Yasmine Bouzegan Marzouk lost three family members in the truck attack in July and spoke at a national ceremony in tribute to French victims of terrorist attacks

A young French Muslim woman who lost three family members in the 14 July jihadi attack on Nice made an impassioned plea on Monday not to confuse the Islamic faith with terrorism.

Yasmine Bouzegan Marzouk, 21, told a national ceremony in tribute to the French victims of terror attacks that they were carried out by “barbarians who do not follow the law, faith or religion”.

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On safety around trucks and mobiles

Indigo Jo Blogs - 19 September, 2016 - 12:00

A blue curtain-sided trailer halfway round a tight corner on a road. Part of this is a public service announcement. I was involved in a minor collision a couple of weeks ago. The scene is in the photograph on the right.

I was taking this bend in the large articulated lorry you can see. It’s a minor road in Edenbridge, Kent which serves some industrial premises as well as some housing. The tractor unit is on its side of the road but the back of the trailer is not. That’s normal when a long articulated vehicle turns a sharp corner. You will notice that it’s not wide enough for a car to get through. Yet, someone tried to drive one through that gap, and the driver’s side of her car ended up against my trailer’s wheels. I stopped when I heard her shouting and honking, and she managed to reverse her car back.

Much of the publicity surrounding truck safety is about cyclists getting crushed when they attempt to overtake a truck, usually an eight-wheel tipper truck, on the left as the tipper is just about to turn left. The problem has to do with poor visibility; there is a blind spot immediately below a truck’s nearside window, which is only partly alleviated by a down-facing mirror above the window. Very little education is given to other road users about how to stay safe around big trucks; you only learn of the dangers when you learn to drive a truck, it seems. I commonly find car drivers sneaking round me, or trying to, when I’m attempting to negotiate a busy junction, often impatient with the fact that a truck is wider than a car and much longer and that the lanes are not wide enough to accommodate the vehicle. I need more than one lane, which is why I straddle both.

The back of an articulated lorry consisting of a low-height, white Iveco tractor unit coupled to a long, 15ft 3in high trailer with blue curtain sides. The truck is on a bend, the tractor is over to the left while the back of the trailer is about halfway over the other side of the road.Another thing to be aware of is that a truck driver cannot see all around him all the time. We have no rear-view mirror (some trucks have back cameras, but they are only used when reversing). We have three mirrors and, between them, six mirrors (sometimes we may have CCTV screens showing what’s in various blind spots as well). Add the dials on the dashboard and there are ten places we could be lookng at any one time. So in a short space of time, if you appear alongside a truck, there is a very strong chance that the driver will not see you immediately. If he is driving slowly, that might well give you time to get into a dangerous position, as was the case with the lady in this crash, who told me that she was on her side of the road and I wasn’t on mine and “never dreamed that I wouldn’t stop”. In fact, my tractor unit was on the correct side, but the trailer does not follow the same course as the tractor when turning a bend. Unless it has a rear-steer axle, which most do not (a few supermarket trailers and the new ultra-long ones do), it takes a bend more widely, especially if the bend is sharp, like this one. So even if the gap had appeared wide enough when I began taking this bend, it would not have been when I was halfway round it, or more.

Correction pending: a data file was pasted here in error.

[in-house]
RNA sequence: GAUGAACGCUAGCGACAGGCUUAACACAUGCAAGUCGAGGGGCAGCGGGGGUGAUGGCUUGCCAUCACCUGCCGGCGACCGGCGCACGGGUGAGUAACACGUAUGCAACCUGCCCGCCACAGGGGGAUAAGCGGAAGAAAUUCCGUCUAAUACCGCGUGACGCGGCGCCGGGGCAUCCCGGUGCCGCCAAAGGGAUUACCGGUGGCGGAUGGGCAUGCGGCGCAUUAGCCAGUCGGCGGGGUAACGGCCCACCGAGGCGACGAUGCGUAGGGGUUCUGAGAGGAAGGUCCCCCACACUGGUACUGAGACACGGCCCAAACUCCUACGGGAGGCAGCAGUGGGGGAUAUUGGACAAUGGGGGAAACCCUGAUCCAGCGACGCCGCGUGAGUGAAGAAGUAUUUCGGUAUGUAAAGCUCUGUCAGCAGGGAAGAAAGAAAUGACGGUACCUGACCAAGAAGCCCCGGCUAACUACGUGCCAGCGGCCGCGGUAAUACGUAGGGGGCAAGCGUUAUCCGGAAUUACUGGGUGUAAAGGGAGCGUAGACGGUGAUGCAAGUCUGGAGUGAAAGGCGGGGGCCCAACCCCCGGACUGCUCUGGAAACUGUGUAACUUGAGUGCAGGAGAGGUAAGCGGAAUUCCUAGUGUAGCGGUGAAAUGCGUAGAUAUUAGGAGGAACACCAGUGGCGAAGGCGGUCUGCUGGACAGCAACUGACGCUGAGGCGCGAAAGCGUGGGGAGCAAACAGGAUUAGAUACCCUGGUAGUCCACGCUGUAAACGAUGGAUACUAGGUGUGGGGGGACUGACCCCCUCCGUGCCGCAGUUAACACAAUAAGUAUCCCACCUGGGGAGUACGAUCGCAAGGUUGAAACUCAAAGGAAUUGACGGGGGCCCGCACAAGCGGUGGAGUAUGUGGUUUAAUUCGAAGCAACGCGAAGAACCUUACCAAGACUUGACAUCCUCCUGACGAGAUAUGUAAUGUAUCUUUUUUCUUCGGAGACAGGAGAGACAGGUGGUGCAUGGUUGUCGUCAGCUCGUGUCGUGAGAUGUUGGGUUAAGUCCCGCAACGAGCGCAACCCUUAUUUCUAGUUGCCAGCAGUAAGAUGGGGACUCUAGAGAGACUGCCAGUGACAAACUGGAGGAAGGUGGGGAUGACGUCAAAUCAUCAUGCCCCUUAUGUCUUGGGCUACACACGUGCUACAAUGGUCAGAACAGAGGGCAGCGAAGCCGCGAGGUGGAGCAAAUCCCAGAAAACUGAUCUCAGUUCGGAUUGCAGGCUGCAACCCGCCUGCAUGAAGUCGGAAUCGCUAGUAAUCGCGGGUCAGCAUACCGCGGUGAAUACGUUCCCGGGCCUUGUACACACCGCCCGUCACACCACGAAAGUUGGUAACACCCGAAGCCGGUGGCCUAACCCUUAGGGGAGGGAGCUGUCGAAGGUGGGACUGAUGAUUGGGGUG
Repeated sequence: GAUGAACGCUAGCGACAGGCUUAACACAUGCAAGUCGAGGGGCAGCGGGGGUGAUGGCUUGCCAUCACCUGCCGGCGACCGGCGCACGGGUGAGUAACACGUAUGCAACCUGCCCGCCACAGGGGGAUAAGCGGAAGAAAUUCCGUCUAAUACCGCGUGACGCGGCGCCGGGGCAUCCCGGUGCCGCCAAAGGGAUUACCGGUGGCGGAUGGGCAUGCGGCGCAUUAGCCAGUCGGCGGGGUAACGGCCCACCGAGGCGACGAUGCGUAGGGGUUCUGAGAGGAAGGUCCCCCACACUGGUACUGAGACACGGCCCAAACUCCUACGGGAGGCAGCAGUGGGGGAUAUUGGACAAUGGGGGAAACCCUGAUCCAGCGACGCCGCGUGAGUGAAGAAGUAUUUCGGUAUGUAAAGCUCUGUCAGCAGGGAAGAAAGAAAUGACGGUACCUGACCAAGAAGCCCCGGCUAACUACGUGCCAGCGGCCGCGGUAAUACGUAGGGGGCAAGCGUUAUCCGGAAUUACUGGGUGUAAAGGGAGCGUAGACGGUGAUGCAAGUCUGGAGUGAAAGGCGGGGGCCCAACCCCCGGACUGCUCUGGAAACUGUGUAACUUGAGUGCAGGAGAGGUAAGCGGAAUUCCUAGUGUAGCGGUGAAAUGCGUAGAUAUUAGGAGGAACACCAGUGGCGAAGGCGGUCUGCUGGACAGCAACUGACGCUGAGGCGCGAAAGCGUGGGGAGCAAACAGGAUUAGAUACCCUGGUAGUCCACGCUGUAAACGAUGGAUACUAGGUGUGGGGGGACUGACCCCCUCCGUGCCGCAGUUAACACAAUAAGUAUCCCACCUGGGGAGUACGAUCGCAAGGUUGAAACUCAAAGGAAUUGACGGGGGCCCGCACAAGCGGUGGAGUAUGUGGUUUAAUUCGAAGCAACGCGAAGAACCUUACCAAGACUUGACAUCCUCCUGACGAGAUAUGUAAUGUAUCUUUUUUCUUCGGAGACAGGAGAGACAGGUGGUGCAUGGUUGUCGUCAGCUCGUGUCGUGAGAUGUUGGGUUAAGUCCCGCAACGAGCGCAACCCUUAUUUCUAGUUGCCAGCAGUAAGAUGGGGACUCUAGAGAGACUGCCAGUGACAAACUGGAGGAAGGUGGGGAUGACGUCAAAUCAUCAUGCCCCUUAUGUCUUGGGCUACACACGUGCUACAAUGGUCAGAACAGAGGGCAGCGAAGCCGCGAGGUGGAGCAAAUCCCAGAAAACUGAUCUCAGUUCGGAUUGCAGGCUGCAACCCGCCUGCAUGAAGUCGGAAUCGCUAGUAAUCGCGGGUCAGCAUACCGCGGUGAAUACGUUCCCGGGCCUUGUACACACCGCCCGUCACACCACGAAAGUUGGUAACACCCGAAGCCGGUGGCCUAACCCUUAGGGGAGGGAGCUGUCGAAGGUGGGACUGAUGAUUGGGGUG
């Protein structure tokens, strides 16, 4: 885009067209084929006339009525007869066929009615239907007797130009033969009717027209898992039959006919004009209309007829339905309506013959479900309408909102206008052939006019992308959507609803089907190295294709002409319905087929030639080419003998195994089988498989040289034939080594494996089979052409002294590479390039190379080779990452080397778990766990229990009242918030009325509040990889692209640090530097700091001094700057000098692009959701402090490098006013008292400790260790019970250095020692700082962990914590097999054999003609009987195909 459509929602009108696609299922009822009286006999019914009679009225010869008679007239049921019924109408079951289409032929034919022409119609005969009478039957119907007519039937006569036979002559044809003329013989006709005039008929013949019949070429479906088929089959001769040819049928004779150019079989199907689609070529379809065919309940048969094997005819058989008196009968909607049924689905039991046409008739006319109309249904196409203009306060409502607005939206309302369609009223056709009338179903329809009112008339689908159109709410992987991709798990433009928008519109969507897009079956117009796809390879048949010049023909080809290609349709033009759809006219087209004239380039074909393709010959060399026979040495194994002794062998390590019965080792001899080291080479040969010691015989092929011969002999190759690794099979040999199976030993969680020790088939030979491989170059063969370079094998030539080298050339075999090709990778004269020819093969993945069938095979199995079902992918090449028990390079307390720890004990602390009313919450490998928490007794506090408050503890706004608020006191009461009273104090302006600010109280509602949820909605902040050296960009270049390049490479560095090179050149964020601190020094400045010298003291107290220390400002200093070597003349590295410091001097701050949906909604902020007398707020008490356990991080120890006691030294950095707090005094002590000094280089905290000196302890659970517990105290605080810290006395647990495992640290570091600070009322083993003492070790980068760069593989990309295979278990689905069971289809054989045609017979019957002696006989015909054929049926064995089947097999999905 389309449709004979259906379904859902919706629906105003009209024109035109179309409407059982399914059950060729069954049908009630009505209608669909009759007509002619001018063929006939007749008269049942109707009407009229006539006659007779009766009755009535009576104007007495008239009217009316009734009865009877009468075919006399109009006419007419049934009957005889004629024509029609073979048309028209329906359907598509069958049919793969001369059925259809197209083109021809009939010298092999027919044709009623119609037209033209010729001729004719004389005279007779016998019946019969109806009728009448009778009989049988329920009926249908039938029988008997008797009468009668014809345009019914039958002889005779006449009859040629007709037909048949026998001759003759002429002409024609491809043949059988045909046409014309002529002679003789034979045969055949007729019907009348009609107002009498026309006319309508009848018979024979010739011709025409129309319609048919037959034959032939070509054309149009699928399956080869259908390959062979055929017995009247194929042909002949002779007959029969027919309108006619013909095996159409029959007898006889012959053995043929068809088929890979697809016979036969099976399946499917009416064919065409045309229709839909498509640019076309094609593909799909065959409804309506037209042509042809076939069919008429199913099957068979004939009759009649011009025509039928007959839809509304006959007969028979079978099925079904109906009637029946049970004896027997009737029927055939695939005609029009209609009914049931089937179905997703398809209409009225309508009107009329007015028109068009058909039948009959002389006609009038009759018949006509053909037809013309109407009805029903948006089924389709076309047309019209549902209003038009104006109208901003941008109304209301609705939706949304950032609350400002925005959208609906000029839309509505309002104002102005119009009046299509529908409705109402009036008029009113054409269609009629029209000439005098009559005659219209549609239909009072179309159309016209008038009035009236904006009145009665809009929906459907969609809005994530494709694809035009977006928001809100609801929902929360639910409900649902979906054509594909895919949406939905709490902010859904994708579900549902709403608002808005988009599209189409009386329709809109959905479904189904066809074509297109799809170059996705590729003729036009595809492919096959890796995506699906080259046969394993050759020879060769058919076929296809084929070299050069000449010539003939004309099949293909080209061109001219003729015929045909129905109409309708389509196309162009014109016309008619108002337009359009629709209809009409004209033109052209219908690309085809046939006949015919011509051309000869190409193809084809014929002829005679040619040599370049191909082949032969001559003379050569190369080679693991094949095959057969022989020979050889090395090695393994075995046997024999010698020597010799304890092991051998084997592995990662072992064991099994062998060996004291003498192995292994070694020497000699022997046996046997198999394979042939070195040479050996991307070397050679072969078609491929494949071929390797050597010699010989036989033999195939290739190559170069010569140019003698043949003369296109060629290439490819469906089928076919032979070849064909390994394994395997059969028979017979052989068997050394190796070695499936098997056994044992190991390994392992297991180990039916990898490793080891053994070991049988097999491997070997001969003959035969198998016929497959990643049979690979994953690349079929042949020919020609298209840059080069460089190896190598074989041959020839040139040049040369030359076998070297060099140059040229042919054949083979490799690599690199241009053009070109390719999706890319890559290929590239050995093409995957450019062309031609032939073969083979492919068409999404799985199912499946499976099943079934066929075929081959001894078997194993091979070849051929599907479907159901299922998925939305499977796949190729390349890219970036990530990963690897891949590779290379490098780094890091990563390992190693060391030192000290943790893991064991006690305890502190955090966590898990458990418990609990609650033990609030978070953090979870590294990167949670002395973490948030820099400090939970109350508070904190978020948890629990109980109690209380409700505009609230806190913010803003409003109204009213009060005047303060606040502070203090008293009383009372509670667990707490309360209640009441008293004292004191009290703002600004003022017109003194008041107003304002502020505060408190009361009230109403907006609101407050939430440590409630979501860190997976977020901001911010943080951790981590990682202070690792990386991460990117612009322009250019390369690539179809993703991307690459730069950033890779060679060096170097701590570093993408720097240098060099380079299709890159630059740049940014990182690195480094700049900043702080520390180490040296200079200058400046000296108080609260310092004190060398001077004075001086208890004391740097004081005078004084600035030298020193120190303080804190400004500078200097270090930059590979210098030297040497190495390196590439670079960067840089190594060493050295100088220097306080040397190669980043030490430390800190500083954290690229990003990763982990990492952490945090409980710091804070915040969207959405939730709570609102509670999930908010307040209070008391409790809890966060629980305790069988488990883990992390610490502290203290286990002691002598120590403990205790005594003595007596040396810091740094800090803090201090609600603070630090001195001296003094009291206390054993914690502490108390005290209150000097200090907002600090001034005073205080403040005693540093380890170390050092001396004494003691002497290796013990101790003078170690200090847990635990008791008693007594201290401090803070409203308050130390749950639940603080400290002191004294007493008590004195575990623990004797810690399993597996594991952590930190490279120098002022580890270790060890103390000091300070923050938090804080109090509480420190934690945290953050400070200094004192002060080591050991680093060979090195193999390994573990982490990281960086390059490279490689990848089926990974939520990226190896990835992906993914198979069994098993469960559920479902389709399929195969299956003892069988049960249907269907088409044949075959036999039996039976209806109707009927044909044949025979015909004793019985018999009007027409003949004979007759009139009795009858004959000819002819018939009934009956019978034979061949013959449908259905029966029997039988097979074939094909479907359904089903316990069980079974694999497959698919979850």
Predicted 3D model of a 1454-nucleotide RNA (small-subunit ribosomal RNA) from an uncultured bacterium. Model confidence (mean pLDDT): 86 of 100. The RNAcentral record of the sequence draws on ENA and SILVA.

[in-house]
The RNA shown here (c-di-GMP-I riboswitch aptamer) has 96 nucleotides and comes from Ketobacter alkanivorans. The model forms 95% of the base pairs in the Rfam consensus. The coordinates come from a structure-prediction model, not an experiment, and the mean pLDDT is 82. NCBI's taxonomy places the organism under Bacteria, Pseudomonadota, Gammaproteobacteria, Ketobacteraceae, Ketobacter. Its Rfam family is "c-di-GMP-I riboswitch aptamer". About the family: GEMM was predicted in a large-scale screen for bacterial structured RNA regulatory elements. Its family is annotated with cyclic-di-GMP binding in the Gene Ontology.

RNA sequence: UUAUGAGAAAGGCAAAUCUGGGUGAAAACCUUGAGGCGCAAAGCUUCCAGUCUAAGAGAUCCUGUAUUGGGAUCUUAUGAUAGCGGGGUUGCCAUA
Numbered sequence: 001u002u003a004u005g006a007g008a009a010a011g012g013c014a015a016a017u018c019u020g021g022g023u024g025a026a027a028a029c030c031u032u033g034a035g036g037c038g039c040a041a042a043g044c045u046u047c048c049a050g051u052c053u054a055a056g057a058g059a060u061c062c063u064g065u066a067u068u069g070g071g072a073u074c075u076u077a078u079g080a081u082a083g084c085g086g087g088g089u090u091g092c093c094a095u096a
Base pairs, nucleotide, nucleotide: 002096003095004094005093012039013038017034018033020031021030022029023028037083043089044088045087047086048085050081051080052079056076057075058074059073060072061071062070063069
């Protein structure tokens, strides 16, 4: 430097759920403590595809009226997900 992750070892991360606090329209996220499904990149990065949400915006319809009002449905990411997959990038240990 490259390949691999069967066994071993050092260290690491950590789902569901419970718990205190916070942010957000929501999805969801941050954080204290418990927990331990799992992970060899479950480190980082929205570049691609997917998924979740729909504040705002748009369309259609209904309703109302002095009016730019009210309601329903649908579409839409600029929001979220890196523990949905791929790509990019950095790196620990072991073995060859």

The key to staying safe around trucks is to stay away. If a truck (especially an articulated one) is taking a sharp bend and you’re going the other way, stop until it’s finished. If there’s one straddling two lanes in a narrow one-way system or roundabout, stay back and don’t try to sneak up its side. Stay away from the back of a large rigid (single) truck, as on most of them the back will swing the other way when it turns (more so if it has rear steer). Don’t walk close to it on the road if its engine is running (don’t, for example, cross immediately in front of it; if you’re just below the windscreen, the driver will not see you unless he looks in the down-facing mirror, and trucks built before about 2006 don’t have them). Many lorries nowadays have stickers on the back saying “if you can’t see my mirrors, I can’t see you”, but there are many places that a driver might not see straight away. Just stay right back.

The past week or so, there has been a lot of discussion about raising the penalties for using mobiles at the wheel, after a man was jailed for nine years for killing a cyclist by hitting him at 65mph in his van, while sending a text message; the man was a repeat offender who had received five fixed penalty notices and attended two “awareness courses” for the same offence. This was clearly a recidivist, reckless driver with no regard for others’ safety or the law, and if he had been banned from driving, would have driven anyway. Deborah Orr, in yesterday’s Guardian, noted that convictions for using mobiles while driving fell by half between 2010 and 2014 and that this had been “blamed on cuts in traffic policing” (rather than that fewer people were doing it, largely because cars and sat-navs came to double as hands-free kits and because smartphones developed better voice-control) and suggested that “if fewer people are getting caught, the sensible thing would be to beef up the consequences when they are”. Apparently, from next year, the penalty for using a mobile while driving goes up to six points (meaning two such offences results in a ban) from the current three.